10-times faster image Acqusition Super-Resolution Microscopy at speed
Recent advances in fluorescence microscopy allow researchers to study biological processes below the classical diffraction limit of light. Ralf Jungmann, research group leader at the Max Planck Institute of Biochemistry and Professor for Experimental Physics at the University of Munich, and colleagues developed DNA-PAINT, a variant of these so-called super-resolution approaches.
"DNA-PAINT yields super-resolved images using comparably simple microscopes", says Jungmann. The technique uses short, dye-labeled DNA strands that transiently interact with their target-bound complements in order to create the necessary "blinking" for super-resolution reconstruction. This approach enables sub-10-nm spatial resolution and easy multiplexing through the use of orthogonal DNA sequences for different targets.
"During the last years, we have optimized DNA-PAINT in a few key areas. However, one major limitation still persists, which prevents DNA-PAINT to be applied to biomedically relevant high-throughput studies: The rather slow image acquisition speed", says Jungmann. Classical DNA-PAINT experiments can easily last from tens of minutes to hours. "We have checked carefully why this takes so long", says Florian Schüder, lead author of the current study and co-worker in Jungmann's group.
"Optimized DNA sequence design and improved image buffer conditions allowed us to speed things up by an order of magnitude", adds Schüder. To achieve this, the researchers teamed up with the Department of Petra Schwille at the MPIB to investigate the influence of DNA sequence and base composition on hybridization speed (or the formation of the double helix).
The strands used in DNA-PAINT generally consist of all four DNA bases: Adenine (A), Thymine (T), Guanine (G), and Cytosine (C). It is generally well understood how base composition and strand length modulate the binding time of the complementary strands: The longer the strands and the higher their GC-content, the more stable the duplex becomes, resulting in an increased binding time. However, the influence on the hybridization rate (and thus the DNA-PAINT image acquisition speed), specifically for short oligonucleotides, is poorly understood.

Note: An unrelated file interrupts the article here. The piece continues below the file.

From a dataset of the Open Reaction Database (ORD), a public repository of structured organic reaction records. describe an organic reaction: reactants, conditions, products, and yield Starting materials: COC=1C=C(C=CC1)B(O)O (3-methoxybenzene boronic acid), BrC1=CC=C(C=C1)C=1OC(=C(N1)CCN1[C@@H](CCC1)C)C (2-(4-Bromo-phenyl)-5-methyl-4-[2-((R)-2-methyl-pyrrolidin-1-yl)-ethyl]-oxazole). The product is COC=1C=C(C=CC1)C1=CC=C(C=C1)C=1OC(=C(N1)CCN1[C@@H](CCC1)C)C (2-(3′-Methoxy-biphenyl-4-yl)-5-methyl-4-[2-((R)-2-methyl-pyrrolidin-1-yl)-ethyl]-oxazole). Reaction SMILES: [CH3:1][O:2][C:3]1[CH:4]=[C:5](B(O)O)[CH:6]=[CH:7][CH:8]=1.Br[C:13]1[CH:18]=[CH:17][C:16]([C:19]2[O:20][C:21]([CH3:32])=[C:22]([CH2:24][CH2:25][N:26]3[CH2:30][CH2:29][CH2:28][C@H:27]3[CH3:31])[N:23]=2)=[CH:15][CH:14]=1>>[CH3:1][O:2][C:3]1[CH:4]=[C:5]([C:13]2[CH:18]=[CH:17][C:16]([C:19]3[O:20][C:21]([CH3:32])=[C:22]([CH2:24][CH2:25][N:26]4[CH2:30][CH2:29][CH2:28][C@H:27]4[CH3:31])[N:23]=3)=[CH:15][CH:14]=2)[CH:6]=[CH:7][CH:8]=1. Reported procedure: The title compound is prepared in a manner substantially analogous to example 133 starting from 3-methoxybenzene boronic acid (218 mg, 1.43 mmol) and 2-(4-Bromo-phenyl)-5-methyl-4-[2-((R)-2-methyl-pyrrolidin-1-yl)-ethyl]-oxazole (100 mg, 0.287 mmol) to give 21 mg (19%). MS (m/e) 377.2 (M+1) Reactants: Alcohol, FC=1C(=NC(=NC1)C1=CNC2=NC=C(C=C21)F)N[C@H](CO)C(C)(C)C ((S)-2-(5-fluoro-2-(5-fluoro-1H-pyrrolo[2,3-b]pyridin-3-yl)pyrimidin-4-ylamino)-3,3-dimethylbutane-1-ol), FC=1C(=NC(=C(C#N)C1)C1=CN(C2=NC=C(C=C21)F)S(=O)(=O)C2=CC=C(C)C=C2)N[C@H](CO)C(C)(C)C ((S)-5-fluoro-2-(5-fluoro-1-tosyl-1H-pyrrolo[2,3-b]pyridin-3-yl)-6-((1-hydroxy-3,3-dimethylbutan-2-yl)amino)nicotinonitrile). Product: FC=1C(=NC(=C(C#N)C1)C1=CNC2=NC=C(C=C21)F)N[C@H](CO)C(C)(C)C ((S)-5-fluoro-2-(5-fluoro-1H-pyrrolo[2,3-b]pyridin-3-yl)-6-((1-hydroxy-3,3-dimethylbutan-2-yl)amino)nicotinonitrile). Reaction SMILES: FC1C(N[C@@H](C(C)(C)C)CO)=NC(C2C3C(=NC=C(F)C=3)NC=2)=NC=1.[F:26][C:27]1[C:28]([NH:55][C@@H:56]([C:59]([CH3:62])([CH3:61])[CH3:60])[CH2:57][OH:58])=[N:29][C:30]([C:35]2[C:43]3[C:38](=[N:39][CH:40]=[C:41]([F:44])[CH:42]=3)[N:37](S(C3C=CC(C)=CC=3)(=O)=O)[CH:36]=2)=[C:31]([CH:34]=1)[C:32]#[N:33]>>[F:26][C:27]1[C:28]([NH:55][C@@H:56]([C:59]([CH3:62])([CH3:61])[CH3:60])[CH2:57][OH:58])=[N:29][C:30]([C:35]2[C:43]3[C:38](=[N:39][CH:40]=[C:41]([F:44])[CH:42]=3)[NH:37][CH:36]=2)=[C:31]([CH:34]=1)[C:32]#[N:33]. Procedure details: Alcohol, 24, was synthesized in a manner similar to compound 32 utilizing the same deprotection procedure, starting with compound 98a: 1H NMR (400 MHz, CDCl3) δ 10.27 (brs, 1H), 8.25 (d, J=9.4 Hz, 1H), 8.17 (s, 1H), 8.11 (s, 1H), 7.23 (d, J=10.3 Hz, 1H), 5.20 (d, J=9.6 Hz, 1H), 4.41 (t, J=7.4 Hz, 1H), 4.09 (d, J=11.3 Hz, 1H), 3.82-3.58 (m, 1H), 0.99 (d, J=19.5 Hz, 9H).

In the current study, the researchers could show that the formation of intramolecular hairpin motifs (e.g. strands folding back on themselves), present in even short oligonucleotides, could be completely avoided by limiting the bases used in the sequence design to only two out of the four (e.g. T and C instead of A, T, C, or G). "We are now designing strands using only a so-called two-letter alphabet (e.g. only using T and C or A and G)", says Schüder. "In combination with additional optimizations ot the imaging buffer, we could squeeze out another factor of two in speed, which now allows us to acquire images 10-times faster than before", adds Schüder.
From the DNA origami breadboard to cells
In order to quantitatively assess the improvements to DNA-PAINT, the researchers used DNA origami structures, which are self-assembled, nanometer-sized DNA objects autonomously folding into predefined shapes. These structures can be used to arrange DNA-PAINT binding sites spaced precisely at e.g. 5-nm distances. This allowed the researchers to evaluate the speed improvement in DNA-PAINT using well-defined conditions.
In a next step, the team applied the speed improvement also to a cellular system. For this, microtubules, which are part of the cytoskeleton, were visualized at super-resolution, 10-times faster than before. "The increased imaging speed allowed us to acquire an area of one square millimeter at a resolution of 20 nm in only 8 hours. This would have taken us almost four days before", explains Schüder.
Ralf Jungmann concludes: "With these current improvements, which allow us to image 10-times faster, we bring DNA-PAINT to the next level. It should now be feasible to apply it to high-througphut studies with biological and biomedical relevance e.g. in diagnostic applications."
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